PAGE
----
Development of a flow visualization model using the transport tube method for application in vertical axis wind turbine analysis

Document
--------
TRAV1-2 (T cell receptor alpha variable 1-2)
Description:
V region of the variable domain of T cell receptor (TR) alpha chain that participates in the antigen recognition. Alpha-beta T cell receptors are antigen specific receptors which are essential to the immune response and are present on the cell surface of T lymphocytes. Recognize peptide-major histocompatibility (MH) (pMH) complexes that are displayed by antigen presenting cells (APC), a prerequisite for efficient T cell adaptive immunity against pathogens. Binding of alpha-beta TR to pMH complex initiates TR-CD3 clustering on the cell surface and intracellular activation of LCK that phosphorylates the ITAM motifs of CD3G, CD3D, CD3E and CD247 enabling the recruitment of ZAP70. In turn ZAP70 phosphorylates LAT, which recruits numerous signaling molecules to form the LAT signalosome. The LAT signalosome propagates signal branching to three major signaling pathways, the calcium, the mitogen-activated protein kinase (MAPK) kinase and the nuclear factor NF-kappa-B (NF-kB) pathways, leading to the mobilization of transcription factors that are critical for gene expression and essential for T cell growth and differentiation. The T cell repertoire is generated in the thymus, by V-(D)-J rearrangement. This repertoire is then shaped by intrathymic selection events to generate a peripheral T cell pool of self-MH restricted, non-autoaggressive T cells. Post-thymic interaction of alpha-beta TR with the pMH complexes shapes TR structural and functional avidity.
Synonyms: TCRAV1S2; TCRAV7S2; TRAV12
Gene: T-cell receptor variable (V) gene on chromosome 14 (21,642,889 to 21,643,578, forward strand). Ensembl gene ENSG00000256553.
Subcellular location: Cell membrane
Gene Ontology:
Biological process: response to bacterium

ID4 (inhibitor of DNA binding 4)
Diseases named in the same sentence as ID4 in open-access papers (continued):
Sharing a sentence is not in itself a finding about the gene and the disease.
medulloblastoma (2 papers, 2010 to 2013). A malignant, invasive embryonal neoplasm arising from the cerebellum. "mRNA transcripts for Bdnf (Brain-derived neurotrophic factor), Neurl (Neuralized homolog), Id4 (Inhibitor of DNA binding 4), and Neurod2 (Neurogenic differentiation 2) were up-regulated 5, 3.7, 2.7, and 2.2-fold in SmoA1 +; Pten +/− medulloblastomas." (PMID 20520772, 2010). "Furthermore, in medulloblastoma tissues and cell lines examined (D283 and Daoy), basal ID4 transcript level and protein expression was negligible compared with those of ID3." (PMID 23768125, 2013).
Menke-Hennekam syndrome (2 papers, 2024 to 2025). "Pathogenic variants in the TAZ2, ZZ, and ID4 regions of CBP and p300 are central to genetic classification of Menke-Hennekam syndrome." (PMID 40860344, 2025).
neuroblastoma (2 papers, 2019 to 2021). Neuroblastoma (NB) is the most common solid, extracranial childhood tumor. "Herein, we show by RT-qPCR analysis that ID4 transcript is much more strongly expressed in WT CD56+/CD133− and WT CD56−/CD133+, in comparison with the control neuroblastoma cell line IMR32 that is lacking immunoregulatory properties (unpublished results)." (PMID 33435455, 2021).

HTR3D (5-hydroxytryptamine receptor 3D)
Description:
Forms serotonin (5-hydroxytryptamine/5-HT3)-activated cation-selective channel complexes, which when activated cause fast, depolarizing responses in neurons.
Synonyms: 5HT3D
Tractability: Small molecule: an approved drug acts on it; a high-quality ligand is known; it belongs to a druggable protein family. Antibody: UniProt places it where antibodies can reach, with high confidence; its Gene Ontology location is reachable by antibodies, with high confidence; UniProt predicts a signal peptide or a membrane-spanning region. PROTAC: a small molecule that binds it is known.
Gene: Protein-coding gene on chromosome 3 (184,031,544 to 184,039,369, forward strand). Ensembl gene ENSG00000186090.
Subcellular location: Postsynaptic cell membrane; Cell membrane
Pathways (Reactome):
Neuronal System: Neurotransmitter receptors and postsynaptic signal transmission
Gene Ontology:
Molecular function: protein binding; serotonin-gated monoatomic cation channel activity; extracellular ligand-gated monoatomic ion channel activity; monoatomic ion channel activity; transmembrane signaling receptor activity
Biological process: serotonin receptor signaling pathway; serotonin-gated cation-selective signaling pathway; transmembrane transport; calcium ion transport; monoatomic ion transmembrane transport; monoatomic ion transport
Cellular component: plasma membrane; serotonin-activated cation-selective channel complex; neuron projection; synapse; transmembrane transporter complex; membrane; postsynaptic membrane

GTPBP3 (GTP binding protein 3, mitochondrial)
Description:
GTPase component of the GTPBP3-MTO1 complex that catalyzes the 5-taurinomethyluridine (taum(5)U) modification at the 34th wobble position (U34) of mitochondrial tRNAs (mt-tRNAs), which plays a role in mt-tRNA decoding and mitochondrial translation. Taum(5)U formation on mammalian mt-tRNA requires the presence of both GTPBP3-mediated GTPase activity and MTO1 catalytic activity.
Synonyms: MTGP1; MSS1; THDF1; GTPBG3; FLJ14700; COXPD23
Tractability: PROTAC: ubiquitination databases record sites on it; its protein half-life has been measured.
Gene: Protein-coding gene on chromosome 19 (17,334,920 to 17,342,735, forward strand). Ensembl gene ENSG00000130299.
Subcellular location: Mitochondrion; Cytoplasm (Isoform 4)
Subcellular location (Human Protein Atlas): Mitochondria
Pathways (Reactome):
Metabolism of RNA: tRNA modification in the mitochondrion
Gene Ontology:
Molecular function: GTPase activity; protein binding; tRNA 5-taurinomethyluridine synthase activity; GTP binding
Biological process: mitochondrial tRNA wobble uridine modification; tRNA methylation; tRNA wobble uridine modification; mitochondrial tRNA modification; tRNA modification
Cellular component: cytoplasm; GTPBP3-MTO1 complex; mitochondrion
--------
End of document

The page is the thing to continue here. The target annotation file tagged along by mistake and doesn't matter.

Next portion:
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As wind farms continue to grow in size and number of turbines, the reduced-speed region behind a turbine (its wake) is becoming a significant factor that can affect other turbines in a farm. In order to understand how air speed (thus momentum and kinetic energy) is recovered by a turbine’s wake before reaching another downstream turbine, the characteristics of wake flow needed to be examined. The structure of wake flow was studied using the transport tube method, an analysis model that visualizes the transport of mass, momentum, and kinetic energy as three-dimensional tube structures. Numerical integration was used to create transport tubes in velocity, momentum flux, and kinetic energy flux vector fields. Multiple sample flow fields of varying conditions were used to gauge the method’s accuracy before it was further applied to idealized axisymmetric wake flow. Our results indicated that the transport tube method was effective at identifying flow features (e.g. eddies) and transport patterns of mass, momentum, and kinetic energy in a variety of flows both 2D and 3D, laminar and turbulent. Additionally, the analysis of idealized wake flow demonstrated the mechanism by which kinetic energy was recovered in downstream flow. The viscous effect caused a component of kinetic energy transport to direct towards the center of the wake, resulting in flow of kinetic energy from surrounding high-speed freestream flow to the low-speed wake.